Clashes in Sudan despite calls for Eid ceasefire

Update Clashes in Sudan despite calls for Eid ceasefire
Hundreds of people have been killed since the fighting erupted on April 15 between forces loyal to Sudan's army chief Abdel Fattah al-Burhan and his deputy, Mohamed Hamdan Daglo, who commands the paramilitary Rapid Support Forces. (AFP)
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Updated 21 April 2023
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Clashes in Sudan despite calls for Eid ceasefire

Clashes in Sudan despite calls for Eid ceasefire
  • At least 413 people have been killed so far in the violent power struggle which broke out last weekend between two previously allied leaders of Sudan’s ruling military junta

KHARTOUM: Sudan’s warring forces clashed again in the nation’s capital early Friday, with bombing and shelling reported in several areas of Khartoum, as they ignored appeals by world powers for an end-of-Ramadan cease-fire.
Both UN Secretary-General Antonio Guterres and US Secretary of State Antony Blinken called separately for a cease-fire of “at least” three days to mark Eid Al-Fitr in the mostly Muslim country, as explosions and gunfire resounded in the capital Khartoum for the sixth straight night.
“On the night of Eid Al-Fitr, several areas of Khartoum were bombed and are still exposed to shelling and clashes between the armed forces and the RSF,” the Central Committee of Sudan Doctors said in a statement.
“We call on all citizens to exercise caution, stay home, close doors and windows and lie down. We also call on these forces to be responsible and immediately stop fighting to protect innocent lives.”

The capital has borne the brunt of some of the fiercest fighting, with most of its five million people sheltering at home without electricity, food or water.
Residents have struggled to sleep for nearly a week and been jolted awake by “the roaring sound of fighter jets and air strikes,” said Nazek Abdalla, a 38-year-old in southern Khartoum.
“We locked our doors and windows, hoping no stray bullets would hit our building, Abdalla added. “We wish the fighting would stop during Eid festivities. We know it will not happen though.”
Blinken “condemned the indiscriminate fighting” in separate conversations with both Burhan and Daglo, his spokesperson said in a Friday statement.
“He urged both military leaders to implement and uphold a nationwide cease-fire and sustain it through at least the end of Eid Al-Fitr, Sunday, April 23,” the statement said.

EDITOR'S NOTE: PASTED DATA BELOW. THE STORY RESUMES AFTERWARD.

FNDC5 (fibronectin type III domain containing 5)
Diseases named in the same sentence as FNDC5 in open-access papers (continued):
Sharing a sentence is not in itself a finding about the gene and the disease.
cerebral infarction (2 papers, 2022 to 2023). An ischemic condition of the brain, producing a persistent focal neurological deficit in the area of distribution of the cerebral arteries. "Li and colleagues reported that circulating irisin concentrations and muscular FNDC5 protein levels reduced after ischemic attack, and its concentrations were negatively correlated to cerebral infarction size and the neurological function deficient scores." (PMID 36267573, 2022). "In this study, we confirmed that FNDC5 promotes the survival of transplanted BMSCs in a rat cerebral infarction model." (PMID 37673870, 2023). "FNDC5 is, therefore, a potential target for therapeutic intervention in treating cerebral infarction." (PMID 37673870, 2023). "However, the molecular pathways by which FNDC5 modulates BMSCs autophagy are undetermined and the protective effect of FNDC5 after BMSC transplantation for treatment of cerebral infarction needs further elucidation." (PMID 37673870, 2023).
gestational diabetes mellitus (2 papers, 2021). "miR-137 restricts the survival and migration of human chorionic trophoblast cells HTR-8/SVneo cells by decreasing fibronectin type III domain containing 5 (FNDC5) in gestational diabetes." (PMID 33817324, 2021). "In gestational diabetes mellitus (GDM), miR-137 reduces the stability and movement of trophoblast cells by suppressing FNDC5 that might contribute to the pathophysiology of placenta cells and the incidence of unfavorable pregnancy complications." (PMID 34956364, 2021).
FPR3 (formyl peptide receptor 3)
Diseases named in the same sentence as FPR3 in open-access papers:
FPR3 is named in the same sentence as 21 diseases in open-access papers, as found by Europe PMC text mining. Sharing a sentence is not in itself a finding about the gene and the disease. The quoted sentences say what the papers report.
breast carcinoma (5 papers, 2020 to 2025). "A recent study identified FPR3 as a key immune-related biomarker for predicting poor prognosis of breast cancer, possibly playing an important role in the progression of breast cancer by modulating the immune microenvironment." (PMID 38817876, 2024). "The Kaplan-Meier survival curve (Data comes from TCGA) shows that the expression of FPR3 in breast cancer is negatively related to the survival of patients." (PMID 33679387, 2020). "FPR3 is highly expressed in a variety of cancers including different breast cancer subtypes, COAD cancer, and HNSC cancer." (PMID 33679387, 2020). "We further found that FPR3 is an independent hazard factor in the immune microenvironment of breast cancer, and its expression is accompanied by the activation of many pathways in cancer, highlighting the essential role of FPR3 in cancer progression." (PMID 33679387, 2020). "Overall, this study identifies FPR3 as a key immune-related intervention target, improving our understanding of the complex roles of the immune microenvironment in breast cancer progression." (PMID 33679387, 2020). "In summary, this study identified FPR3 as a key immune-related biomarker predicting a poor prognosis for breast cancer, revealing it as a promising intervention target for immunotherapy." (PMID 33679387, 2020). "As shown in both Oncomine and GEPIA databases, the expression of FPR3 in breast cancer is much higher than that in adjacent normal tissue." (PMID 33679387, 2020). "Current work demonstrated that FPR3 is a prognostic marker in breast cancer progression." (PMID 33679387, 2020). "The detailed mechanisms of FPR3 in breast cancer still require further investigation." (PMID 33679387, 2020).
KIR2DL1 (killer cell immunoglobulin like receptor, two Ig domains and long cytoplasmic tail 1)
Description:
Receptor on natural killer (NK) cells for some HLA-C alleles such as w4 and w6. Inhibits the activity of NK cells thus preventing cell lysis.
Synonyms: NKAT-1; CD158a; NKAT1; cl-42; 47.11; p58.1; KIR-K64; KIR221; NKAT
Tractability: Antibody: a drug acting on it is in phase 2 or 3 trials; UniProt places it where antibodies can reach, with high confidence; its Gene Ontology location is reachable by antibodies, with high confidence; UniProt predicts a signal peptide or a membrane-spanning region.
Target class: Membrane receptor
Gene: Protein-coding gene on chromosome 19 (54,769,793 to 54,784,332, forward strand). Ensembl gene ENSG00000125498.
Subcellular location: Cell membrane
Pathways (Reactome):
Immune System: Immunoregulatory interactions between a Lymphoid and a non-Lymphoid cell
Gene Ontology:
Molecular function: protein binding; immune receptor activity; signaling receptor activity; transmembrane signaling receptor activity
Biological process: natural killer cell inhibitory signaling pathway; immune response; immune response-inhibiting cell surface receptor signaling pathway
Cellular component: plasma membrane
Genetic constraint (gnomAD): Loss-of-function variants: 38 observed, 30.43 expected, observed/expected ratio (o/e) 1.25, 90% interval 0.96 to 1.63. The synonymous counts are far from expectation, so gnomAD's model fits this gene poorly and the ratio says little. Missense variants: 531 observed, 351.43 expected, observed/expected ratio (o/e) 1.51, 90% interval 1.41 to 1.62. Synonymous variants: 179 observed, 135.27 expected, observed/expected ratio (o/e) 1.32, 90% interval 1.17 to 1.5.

As battles raged Friday, Burhan appeared on television for the first time since hostilities began, to deliver an Eid address as in previous years.
Sitting behind a desk, dressed in military uniform and backgrounded by two Sudanese flags, he made no mention of a truce.
“For Eid this year, our country is bleeding: destruction, desolation and the sound of bullets have taken precedence over joy,” he said.
“We hope that we will come out of this ordeal more united... a single army, a single people... toward a civilian power.”
After two cease-fires failed to take hold in two days, gunfire continued Thursday night, with columns of black smoke rising from buildings around Khartoum International Airport and the army headquarters.
While many sheltered at home, others were venturing out despite the risks “to protect themselves and their families,” said architect Tagreed Abdin.
Beyond Khartoum, witnesses reported loud explosions in the city of Obeid, in the central state of North Kordofan.
“It reeks of death in some parts of town,” said one witness in Obeid.
The World Health Organization said Friday that 413 people have died and almost 3,551 more had been wounded in the fighting.
The fighting has taken a heavy toll on civilians, with the UN children’s agency UNICEF saying “at least nine children have reportedly been killed.”The World Food Programme (WFP) warned that the violence could plunge millions more into hunger in a country where 15 million people — one-third of the population — already face food insecurity.
It has suspended its Sudan operations after the killing of three WFP workers on Saturday.